In Pursuit of Conservative Reform: Social Darwinism, the Agricultural Ladder, and the Lessons of European Tenancy JOSHUA M. NYGREN
This article explores the intellectual foundations of the “agricultural ladder” metaphor by examining the ideologies and experiences of the two economists--Henry C. Taylor and Richard T. Ely--who inserted the concept into academic discourse. It argues that the agricultural ladder was a product of Taylor and Ely’s mutual pursuit of conservative reform, an attempt to achieve the common good of widespread landownership without revolutionary disruptions to the status quo. Acting on their social Darwinist beliefs that societies evolved through successive stages of social and economic development, the economists crossed the Atlantic to study European land tenancy. These studies reinforced Taylor and Ely’s demand for slow, measured tenure reform--an essential characteristic of the agricultural ladder. This resistance to rapid change ultimately naturalized the agricultural capitalism and racialized tenancy that prevented poorer farmers from owning their own farms. The agricultural ladder recast the prototypical farmer as well capitalized, highly efficient, and white.
Rural Youth Culture in Early Twentieth-Century New York State GREY OSTERUD
Many early twentieth-century observers attributed the migration of young people from the countryside to the city as much to the dullness of rural life as to its declining economic opportunities. The recollections of women and men who had grown up in a rural community near a rapidly growing urban area in south-central New York State, however, demonstrate that young people conducted a vibrant social life that was marked by heterosociality as well as relative independence from adults. Rural youth participated in urban institutions and partook of commercial amusements without abandoning their attachment to rural culture.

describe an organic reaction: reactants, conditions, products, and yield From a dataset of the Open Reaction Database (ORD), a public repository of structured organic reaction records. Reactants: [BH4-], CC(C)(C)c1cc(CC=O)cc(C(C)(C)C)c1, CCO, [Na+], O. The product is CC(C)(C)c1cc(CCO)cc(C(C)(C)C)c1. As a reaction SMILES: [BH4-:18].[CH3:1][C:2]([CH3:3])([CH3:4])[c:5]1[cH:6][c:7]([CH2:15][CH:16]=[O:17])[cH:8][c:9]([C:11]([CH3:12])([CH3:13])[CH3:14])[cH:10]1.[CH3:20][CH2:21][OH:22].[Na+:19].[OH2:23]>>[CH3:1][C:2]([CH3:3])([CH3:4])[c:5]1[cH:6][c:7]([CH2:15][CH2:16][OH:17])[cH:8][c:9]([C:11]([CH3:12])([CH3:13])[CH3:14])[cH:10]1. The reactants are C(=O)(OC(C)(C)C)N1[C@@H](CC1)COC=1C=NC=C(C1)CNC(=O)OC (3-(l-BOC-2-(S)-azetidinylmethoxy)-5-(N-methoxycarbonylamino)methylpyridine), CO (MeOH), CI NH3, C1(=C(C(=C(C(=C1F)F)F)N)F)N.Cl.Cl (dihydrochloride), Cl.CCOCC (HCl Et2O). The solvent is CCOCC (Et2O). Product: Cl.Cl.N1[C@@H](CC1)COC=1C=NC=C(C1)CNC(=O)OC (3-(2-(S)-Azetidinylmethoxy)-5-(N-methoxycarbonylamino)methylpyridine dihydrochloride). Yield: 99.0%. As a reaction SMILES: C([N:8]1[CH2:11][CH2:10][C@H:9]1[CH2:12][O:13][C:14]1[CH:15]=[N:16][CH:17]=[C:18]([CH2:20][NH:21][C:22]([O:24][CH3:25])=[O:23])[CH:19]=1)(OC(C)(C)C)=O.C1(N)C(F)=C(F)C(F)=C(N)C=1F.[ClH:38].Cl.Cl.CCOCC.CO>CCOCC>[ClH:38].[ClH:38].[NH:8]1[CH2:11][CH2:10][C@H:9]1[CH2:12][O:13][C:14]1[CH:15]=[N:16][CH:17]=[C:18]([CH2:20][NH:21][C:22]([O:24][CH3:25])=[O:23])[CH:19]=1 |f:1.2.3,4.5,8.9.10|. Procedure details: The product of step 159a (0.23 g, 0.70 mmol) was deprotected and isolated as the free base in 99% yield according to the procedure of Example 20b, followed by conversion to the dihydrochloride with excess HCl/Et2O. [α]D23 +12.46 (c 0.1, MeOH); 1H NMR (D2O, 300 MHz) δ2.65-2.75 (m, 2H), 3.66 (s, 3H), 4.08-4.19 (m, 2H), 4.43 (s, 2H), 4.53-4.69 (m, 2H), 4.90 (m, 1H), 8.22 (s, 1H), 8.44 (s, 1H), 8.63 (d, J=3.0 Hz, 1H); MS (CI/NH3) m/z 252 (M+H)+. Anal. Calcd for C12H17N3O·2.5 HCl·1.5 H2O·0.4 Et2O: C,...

The Incidental Environmentalists: Dale Bumpers, George Templeton and the Origins of the Rosen Alternative Pest Control Center at the University of Arkansas JEANNIE WHAYNE
This paper argues that agricultural scientists Dwight Isley, Harry Rosen, and William Baerg developed an “integrated pest management” approach at the University of Arkansas in the 1920s, an approach that served as an inspiration for later generations of researchers at the university. Most prominent among them was George Templeton, a student of Harry Rosen’s, who secured his doctoral degree at the University of Wisconsin, returned to the University of Arkansas as an assistant professor in 1958, and became an international leader in the field of biological approaches to pest management. Meanwhile, Arkansas Senator Dale Bumpers, a wilderness environmentalist, cultivated a similar point of view. By 1989 a meeting of the minds occurred between the two men, which resulted in a congressional appropriation of $1.4 million and the founding of the Alternative Pest Control Center. In 1996 a generous donation from Rosen’s daughter funded the construction of a building located on Maple Street, and the center was renamed the Rosen Alternative Pest Control Center.
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Warrin and Gomes, Land, As Far as the Eye Can See: Portuguese in the Old West,, by Matthew Luckett
Eaton, Growing Resistance: Canadian Farmers and the Politics of Genetically Modified Wheat,, by Joshua MacFadyen
Trimble, Historical Agriculture and Soil Erosion in the Upper Mississippi Valley Hill Country,, by Sam Stalcup
Devine, On Behalf of the Family Farm: Iowa Farm Women’s Activism since 1945,, by Barbara Steinson
Lytton, Kosher: Private Regulation in the Age of Industrial Food,, by Helen Zoe Veit
Daniel, Dispossession: Discrimination against African American Farmers in the Age of Civil Rights,, by Harold D. Woodman